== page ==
While answering questions that involve URLs, sometimes you just want to demonstrate something. For example if I write in my answer:

If you want to extract Strings that begin with http://example.blah.com/, you should...

The "http://example.blah.com/" String is automatically hyperlinked. That's not good because the link doesn't exist, I'm not really referring a real link. One workaround is using:

[1]: http://

Now it looks fine: "http://example.blah.com/".

Is there a better way of disabling it? Or maybe not thinking about not making it default?

Edit: I'm aware that I can code block it, but I need it as is, it's not really a code.

  • 2
    your solution is brilliant, so use it.
    – totten
    Commented Sep 29, 2015 at 11:21
  • IMHO input/output should be in a code block. Commented Sep 29, 2015 at 11:57
  • 1
    I find it ugly to code block URLs, specially when they're not part of a code.
    – Maroun
    Commented Sep 29, 2015 at 13:19
  • 2
    On a tangent to this- blah.example.com would be a safer example site, since it can't be bought by anyone. example.com/blah would be even better, since IANA has a page at the root domain identifying the site as an example domain.
    – theB
    Commented Oct 1, 2015 at 10:40
  • I just asked a similar question where @Cerbrus gave a neat answer. Commented Jan 22, 2016 at 17:31

2 Answers 2


Semantically correct would be to insert a Zero Width Non-Joiner (U+200C) anywhere inside the magic prefix http://.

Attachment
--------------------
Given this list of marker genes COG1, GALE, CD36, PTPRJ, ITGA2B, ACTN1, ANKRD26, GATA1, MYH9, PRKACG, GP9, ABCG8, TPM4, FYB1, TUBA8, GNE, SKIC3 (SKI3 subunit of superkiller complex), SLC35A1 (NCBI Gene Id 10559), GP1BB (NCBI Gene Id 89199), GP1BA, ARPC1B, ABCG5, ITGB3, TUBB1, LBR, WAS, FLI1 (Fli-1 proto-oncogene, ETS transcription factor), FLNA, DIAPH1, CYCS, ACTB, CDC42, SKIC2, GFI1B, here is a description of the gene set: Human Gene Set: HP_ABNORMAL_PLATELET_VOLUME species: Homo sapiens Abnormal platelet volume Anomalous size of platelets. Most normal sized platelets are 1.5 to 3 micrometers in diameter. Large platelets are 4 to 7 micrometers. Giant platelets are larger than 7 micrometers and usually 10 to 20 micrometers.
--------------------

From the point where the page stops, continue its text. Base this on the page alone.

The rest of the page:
When placed between two characters that would otherwise be connected into a ligature, a ZWNJ causes them to be printed in their final and initial forms, respectively. This is also an effect of a space character, but a ZWNJ is used when it is desirable to keep the words closer together or to connect a word with its morpheme. (https://en.wikipedia.org/wiki/Zero-width_non-joiner)

The Zero Width Non-joiner is 'semantically correct' because it does not add any further information, other than 'please do not join these two characters'. Apparently, the Markdown script to highlight URLs does not ignore it, as it should be doing when parsing 'purely textual content'.

If you want to extract Strings that begin with http:‌//example.blah.com/, you should...

... which we can test by inserting it in between some other Markdown markup sequences:

> this is a test to see what happens to *[ZWNJ]*bolded*[ZWNJ]* text

renders as

this is a test to see what happens to *‌bolded‌* text


Use a code block to avoid a text hyperlink like http://example.com to become a link.

  • I know that I can do that. But it's not really a code block. I prefer to display it as is.
    – Maroun
    Commented Sep 29, 2015 at 10:00

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